Worship with us on Sunday May 24 at 8a & 10:30a as we celebrate the Day of Pentecost.
Pentecost is significant in both the Old and New Testaments. “Pentecost” is actually the Greek name for a festival known in the Old Testament as the Feast of Weeks (Leviticus 23:15; Deuteronomy 16:9). The Greek word means “fifty” and refers to the fifty days that have elapsed since the wave offering of Passover. The Feast of Weeks celebrated the end of the grain harvest. Most interesting, however, is its use in Joel and Acts. Looking back to Joel’s prophecy (Joel 2:8–32) and forward to the promise of the Holy Spirit in Christ’s last words on earth before His ascension into heaven (Acts 1:8), Pentecost signals the beginning of the church age.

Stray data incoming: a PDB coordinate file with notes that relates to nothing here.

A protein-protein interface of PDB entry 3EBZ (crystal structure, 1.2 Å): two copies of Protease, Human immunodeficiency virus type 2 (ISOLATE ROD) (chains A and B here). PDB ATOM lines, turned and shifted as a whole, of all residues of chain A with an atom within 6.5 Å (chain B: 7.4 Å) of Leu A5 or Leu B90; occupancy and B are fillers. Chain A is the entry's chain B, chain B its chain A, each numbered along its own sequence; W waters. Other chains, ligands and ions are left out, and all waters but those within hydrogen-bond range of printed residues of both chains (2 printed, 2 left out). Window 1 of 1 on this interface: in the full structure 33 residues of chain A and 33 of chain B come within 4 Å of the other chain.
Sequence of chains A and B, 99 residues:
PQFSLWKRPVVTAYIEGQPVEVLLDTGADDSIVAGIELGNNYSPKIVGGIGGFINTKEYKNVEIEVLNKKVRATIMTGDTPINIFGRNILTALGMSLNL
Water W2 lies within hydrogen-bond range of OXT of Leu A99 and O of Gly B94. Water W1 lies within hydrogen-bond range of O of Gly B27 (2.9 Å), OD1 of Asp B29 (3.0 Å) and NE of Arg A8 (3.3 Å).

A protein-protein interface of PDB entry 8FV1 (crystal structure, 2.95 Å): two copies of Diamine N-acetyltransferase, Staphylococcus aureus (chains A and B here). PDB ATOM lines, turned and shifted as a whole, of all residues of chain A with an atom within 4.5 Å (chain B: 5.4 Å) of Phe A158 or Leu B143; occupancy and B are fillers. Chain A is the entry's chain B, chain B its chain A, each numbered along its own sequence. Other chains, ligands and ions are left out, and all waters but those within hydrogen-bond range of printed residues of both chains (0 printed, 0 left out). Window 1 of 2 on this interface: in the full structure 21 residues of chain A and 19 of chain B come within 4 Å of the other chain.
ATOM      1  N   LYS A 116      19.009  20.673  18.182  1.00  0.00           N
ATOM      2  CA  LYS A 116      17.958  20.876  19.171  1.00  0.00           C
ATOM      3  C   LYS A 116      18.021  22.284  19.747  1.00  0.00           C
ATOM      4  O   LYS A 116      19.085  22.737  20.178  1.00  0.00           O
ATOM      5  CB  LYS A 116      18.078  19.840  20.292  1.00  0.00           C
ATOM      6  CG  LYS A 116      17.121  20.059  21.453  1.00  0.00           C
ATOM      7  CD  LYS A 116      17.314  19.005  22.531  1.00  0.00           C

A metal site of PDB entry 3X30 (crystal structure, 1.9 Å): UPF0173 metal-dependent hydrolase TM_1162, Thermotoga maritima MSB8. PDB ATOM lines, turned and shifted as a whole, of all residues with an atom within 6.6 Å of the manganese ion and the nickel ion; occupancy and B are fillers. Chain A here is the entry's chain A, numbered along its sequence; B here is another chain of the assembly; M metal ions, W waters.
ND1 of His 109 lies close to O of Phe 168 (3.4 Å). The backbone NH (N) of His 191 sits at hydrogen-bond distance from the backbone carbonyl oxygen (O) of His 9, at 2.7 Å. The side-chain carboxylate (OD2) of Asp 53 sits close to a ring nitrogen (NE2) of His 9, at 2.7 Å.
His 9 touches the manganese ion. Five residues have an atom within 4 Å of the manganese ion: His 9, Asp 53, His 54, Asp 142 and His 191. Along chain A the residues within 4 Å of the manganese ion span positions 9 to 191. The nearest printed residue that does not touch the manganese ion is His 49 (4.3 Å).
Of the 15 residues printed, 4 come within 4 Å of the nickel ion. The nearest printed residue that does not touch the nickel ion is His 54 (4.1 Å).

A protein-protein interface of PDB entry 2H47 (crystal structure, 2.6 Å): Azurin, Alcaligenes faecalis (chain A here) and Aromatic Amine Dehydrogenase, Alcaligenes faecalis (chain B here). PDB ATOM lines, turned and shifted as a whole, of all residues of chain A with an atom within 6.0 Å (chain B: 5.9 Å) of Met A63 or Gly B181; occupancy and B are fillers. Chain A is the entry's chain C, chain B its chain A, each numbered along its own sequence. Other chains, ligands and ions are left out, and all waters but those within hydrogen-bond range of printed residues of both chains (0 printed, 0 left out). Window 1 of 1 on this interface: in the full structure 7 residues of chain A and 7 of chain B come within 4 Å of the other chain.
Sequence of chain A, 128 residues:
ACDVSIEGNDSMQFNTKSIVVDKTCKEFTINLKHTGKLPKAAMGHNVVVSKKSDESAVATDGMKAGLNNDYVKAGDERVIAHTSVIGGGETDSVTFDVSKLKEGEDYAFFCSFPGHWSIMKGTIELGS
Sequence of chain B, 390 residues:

The only biblical reference to the actual events of Pentecost is Acts 2:1–3. Pentecost is reminiscent of the Last Supper; in both instances the disciples are together in a house for what proves to be an important event. At the Last Supper the disciples witness the end of the Messiah’s earthly ministry as He asks them to remember Him after His death until He returns. At Pentecost, the disciples witness the birth of the New Testament church in the coming of the Holy Spirit to indwell all believers. Thus the scene of the disciples in a room at Pentecost links the commencement of the Holy Spirit’s work in the church with the conclusion of Christ’s earthly ministry in the upper room before the crucifixion.